October 11, 2010
This is your brain on art
Two-day public event examines intersection of science and aesthetics
The classic Led Zeppelin track Stairway to Heaven, FM dial well-worn as it is, still elicits the desire to turn up the volume, particularly just before guitarist Jimmy Page’s signature solo. The listener lets Page’s effortless plucking wash over him, eyes instinctively close to concentrate on the notes. The sudden urge to air drum or hum along might strike.
Wait a second, what’s come over you?
More to the point, what message is your brain sending?
Now consider your reaction to seeing a pretty face or a Monet painting, or standing inside a lakeside cabin with thick exposed wood beams, a stone fireplace and picture windows. Why do you feel this sense of warmth and comfort? Or do you?
Humans have an innate capacity to be moved by images, forms, sounds and movements. For centuries, philosophers have speculated about the links between perception, beauty, creativity and pleasure. In recent years, scientists have learned a great deal about sensory systems and human response to the visual world, three-dimensional space, sound, touch, taste and smell.
To further this dialogue, the Johns Hopkins Brain Science Institute will host a two-day public symposium titled The Science of the Arts: Perceptual Neuroscience and Aesthetics on Oct. 20 and 21 at the American Visionary Art Museum and the Baltimore Museum of Art.
The event—developed by the Brain Science Institute in collaboration with the Walters Art Museum and the Office of the Provost—will gather renowned brain researchers, artists, educators, historians, architects, choreographers, composers and curators for a series of six conversations about the creative process and the basic science underlying aesthetics and beauty.
The Science of the Arts kicks off the Brain Science Institute’s new interdisciplinary speaker series intended to be an annual event that examines groundbreaking neuroscience topics for a diverse audience. The series will bring together faculty and researchers from virtually every Johns Hopkins school.
John “Jack” Griffin, director of the Brain Science Institute and University Distinguished Service Professor in the School of Medicine’s Department of Neurology, says that the study of perceptual neuroscience and aesthetics is a hot topic that has drawn increased attention, though the field remains in its infancy.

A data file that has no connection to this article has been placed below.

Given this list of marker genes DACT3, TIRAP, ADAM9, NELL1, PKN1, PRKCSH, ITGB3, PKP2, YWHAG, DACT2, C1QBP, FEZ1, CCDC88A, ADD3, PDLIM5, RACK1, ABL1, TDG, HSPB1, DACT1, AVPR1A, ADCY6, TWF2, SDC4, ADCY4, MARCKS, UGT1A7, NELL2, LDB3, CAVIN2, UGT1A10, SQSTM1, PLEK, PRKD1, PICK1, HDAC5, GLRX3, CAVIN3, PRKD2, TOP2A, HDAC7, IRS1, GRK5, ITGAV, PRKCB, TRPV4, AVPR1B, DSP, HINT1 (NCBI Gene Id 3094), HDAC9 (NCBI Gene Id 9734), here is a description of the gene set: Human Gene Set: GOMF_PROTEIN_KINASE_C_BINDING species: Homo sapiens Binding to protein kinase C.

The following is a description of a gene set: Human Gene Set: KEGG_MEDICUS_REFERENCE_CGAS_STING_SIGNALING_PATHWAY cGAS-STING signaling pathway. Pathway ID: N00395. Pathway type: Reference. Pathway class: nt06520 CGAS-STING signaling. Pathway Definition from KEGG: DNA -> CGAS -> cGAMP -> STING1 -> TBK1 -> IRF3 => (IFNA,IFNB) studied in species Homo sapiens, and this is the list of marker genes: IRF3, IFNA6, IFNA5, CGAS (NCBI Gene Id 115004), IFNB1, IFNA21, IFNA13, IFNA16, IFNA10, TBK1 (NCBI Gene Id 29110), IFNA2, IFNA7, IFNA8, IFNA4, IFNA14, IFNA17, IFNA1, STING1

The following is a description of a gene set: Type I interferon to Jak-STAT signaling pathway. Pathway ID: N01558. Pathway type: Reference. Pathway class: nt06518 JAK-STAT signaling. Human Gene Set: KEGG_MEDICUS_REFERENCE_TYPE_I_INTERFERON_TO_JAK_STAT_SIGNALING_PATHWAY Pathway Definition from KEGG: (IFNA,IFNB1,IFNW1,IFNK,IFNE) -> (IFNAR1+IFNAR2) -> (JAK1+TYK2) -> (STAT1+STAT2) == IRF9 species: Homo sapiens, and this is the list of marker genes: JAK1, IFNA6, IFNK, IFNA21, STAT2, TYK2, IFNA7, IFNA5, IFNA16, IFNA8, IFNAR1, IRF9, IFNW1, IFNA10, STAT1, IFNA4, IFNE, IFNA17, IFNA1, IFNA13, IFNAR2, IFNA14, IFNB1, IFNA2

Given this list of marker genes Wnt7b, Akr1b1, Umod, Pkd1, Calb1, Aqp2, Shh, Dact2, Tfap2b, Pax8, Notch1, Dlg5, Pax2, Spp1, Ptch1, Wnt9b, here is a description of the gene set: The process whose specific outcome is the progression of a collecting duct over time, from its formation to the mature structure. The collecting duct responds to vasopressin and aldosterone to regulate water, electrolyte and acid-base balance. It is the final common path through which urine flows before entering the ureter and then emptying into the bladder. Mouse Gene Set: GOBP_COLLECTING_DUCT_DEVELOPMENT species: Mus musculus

“This sense of perception, and the pleasure or reward it brings, is so fundamentally human that it deserves rigorous investigation,” Griffin says. “This event will let us take stock of where we stand in the field, what can be done and where it will go in the future.”
The symposium will allow participants to share information and focus questions on how the brain processes, responds to and creates art.
Jon Hamilton, NPR arts and science correspondent, will serve as moderator for the six collaborative conversations. Speakers include jazz musician Pat Metheny; Marin Alsop, music director of the Baltimore Symphony Orchestra; painter William Stoehr; Leon Fleisher, pianist and Peabody faculty member; award-winning architect Tom Kundig; sculptor David Hess; and prominent faculty members from Johns Hopkins and other universities.
Speakers will explore how sensory systems operate, how people might come to define their perception of what is meaningful and how these perceptions take on the emotional value and cultural associations that form aesthetic experiences. Audiences generally reviled Stravinsky’s The Rite of Spring when it premiered, for example, but years later listeners grew to respect and appreciate the beauty in the work’s innovative and complex rhythmic structures. What happened culturally in the intervening years to make the work accepted?
The event’s participants will examine, among other topics, the power of faces and the human form to ignite emotional response and the role of form and function in architecture.